FlGS. l and 2 show, not to scale, an embodiment of a magnetic dipole aerial intended, for example, for use over a frequency range of approximately 142 to 152 Megacycles. The aerial assembly comprises a ferrite rod ll, embraced for a major part of its length by an electrically conductive cylindri' cal sleeve 2 having a longitudinal split defining a gap 3 throughout its length. The opposite edges of the gap 3 are capacitively connected to each other by a plurality of capacitors, such as Cll, C4 and serially connected capacitors C2 and C3, uniformly distributed over a length of the sleeve 2. The capacitors may be connected directly to the sleeve 2, or, as shown, be attached to lugs d formed from turned up projections at the edge of the gap 3. Partially surrounding the cylinder 2, and a sliding fit thereon, is a split electrically conductive sleeve 5 of a length less than one-half the length of the sleeve 2 and slightly greater than a longitudinal slot 6 in the sleeve 2, the length of slot 6 being about one-third of the length of the cylinder 2. As shown the slot 6 is diametrically opposite the gap 3, though its position is not critical. The effect of the slot is to increase the inductance of the sleeve 2. A tab 7, either attached to or formed from the sleeve 5, is utilized to move the sleeve 5 axially, so as to adjust the inductance of the sleeve 2. Minimum inductance is obtained when the slot 6 is completely masked by the sleeve 5 and maximum inductance is obtained with slot 6 completely exposed, i.e. uncovered by the sleeve 5.
To maintain equal distribution of capacitance along the gap 3 in the sleeve 2, all the bridging capacitors should be approximately equal, i.e. the efiective capacity of serially connected capacitors C2 and C3 at the center of the gap 3 should be substantially equal to that of the other capacitors bridging the gap. With the size of aerial involved, at the relevant midfrequency of 147 Megacycles it has been found that capacitance provided at three points, i.e. at the center and near. each end, is adequate.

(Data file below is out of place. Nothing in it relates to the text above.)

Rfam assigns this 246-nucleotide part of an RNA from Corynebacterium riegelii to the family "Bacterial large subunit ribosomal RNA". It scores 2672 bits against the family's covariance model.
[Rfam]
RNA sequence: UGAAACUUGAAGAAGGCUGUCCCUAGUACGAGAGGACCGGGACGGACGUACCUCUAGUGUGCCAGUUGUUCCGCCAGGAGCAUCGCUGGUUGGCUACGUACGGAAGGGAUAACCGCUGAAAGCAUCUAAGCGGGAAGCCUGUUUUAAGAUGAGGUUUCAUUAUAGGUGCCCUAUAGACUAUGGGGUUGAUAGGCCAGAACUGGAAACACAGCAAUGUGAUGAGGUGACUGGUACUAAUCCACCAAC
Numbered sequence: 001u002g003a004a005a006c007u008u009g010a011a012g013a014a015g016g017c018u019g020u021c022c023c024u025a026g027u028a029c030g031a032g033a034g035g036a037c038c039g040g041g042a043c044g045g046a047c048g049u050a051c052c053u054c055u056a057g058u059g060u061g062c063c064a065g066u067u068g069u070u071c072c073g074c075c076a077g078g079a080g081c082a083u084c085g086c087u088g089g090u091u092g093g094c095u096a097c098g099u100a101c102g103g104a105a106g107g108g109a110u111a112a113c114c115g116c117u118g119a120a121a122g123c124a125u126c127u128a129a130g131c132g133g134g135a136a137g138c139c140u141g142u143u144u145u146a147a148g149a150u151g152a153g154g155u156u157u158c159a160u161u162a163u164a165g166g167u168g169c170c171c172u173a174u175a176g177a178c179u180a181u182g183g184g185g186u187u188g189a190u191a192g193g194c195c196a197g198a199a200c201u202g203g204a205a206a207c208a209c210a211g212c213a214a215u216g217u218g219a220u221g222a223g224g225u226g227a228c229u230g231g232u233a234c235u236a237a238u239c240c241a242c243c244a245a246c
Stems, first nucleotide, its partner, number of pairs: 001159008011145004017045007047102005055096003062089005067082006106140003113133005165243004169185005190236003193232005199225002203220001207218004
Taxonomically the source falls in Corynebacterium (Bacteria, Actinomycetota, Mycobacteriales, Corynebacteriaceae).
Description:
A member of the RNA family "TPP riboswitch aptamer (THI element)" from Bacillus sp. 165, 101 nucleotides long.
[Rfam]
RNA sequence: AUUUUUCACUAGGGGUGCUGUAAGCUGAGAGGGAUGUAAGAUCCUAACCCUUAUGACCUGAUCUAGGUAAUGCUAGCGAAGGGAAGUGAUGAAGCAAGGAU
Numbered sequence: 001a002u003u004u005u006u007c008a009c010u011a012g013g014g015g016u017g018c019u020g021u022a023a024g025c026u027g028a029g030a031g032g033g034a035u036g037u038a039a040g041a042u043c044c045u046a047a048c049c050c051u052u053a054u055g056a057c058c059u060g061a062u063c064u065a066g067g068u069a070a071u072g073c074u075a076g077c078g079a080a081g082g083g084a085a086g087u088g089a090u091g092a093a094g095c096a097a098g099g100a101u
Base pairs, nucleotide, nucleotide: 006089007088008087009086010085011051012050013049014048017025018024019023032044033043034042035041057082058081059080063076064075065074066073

The outer surface of the sleeve 2 tends to be electrically dead and a tapping on the inductance of the cylinder is therefore not effective as a coupling means to the aerial. The coupling to the aerial is therefore made capacitive, as illustrated in FIG. 3, which shows the cylindrical sleeve 2, gap 3 and capacitors Cl to C4, with leads and 9 being taken from each terminal of capacitor C3 to form the connections for the aerial. Capacitors C2 and C3 are of such value as not only to provide an effective capacitance equal to that of each of capacitors Cl and C4 but also to provide a substantially 0ptimum power match of the aerial to a load.
Preferably the sleeve 2 and the sleeve 5 are made from a material such as beryllium copper and preformed so that sleeve 2 firmly grips the ferrite rod 1 and the sleeve 5 is a spring fit on the sleeve 2 to give good electrical contact therewith. In order to obtain a high Q factor when using such material, both the sleeve 2 and the sleeve 5 are preferably silver plated.
The sleeve 2 may be locked in position on the ferrite rod 1 by known means, such as a sealing glue, as may the sleeve 5 on the sleeve 2, after adjustment of the sleeve 5 as a trimming operation, e.g. in setting up a receiver operating on a fixed frequency.
In the embodiment described the slot 6 is 0.7 inches long, the cylindrical sleeve 2 is 1.8 inches long and the rod 1 has a length of 2.2 inches. Movement of the sleeve 5 provides about l4 percent change in inductance and a turning range of fi Megacycles on a center frequency of 147 Megacycles. The range of adjustment of inductance with slot length is nearly linear, but the mean position lies slightly short of half the slot length from the inner closed end of the slot. For maximum control it is desirable to fit the capacitors C1 and C4 as near to the ends of the sleeve 2 as is possible.
The aerial as described provides the following advantages:
1. Reduced material cost as only one accurately ground ferrite rod is required, whereas previous constructions require two such rods.
2. Easier assembly due to discarding the internal coupling loop, used in prior constructions.